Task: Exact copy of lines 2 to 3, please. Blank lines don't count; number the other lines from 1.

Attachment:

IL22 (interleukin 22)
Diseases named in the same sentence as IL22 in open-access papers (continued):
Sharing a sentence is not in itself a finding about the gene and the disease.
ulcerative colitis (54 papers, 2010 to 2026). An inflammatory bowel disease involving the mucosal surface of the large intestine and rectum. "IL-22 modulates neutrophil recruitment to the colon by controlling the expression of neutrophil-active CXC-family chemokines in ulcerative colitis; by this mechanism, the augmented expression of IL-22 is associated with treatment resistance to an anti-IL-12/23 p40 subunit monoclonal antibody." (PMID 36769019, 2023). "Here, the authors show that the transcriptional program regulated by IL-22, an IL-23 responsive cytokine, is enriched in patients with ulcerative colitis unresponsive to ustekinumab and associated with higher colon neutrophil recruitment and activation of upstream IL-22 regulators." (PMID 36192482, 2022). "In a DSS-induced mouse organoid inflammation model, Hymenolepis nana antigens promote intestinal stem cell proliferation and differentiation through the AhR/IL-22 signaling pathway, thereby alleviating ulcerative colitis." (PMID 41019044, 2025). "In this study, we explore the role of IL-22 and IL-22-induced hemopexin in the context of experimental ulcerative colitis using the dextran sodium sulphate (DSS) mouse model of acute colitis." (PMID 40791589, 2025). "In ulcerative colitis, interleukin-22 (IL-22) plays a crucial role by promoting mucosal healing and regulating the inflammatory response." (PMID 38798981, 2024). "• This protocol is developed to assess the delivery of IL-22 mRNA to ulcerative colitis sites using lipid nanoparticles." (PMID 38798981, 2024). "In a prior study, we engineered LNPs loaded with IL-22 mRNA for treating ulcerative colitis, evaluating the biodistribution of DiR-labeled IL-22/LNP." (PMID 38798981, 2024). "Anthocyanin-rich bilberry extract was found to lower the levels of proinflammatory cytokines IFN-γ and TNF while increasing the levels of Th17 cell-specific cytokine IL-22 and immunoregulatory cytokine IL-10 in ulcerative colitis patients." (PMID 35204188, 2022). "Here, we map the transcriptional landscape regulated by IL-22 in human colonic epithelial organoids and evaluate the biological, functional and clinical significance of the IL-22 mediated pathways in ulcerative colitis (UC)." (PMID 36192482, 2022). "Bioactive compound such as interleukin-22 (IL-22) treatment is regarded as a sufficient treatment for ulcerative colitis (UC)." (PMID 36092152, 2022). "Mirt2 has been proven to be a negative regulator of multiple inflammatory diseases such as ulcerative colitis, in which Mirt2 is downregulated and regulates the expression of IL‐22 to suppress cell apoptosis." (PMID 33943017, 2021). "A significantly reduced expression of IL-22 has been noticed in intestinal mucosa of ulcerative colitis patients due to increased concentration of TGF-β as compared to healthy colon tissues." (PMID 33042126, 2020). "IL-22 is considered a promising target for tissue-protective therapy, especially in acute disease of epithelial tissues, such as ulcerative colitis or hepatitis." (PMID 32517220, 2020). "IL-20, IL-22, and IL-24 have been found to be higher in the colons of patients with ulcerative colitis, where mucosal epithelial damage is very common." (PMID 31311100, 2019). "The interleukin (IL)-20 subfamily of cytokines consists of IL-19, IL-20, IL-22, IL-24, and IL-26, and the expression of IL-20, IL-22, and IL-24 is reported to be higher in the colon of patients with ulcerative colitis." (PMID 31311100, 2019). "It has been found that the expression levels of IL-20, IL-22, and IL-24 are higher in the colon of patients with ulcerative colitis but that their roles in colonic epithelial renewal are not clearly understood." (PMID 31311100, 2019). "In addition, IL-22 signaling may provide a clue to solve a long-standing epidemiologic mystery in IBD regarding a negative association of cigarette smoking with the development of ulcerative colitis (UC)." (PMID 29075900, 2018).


Diseases named in the same sentence as IL22 in open-access papers (continued):
Sharing a sentence is not in itself a finding about the gene and the disease.